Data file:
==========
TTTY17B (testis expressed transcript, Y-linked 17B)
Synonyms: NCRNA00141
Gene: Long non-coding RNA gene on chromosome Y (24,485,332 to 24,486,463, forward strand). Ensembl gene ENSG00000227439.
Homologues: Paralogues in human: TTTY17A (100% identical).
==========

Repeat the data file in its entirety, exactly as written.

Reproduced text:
TTTY17B (testis expressed transcript, Y-linked 17B)
Synonyms: NCRNA00141
Gene: Long non-coding RNA gene on chromosome Y (24,485,332 to 24,486,463, forward strand). Ensembl gene ENSG00000227439.
Homologues: Paralogues in human: TTTY17A (100% identical).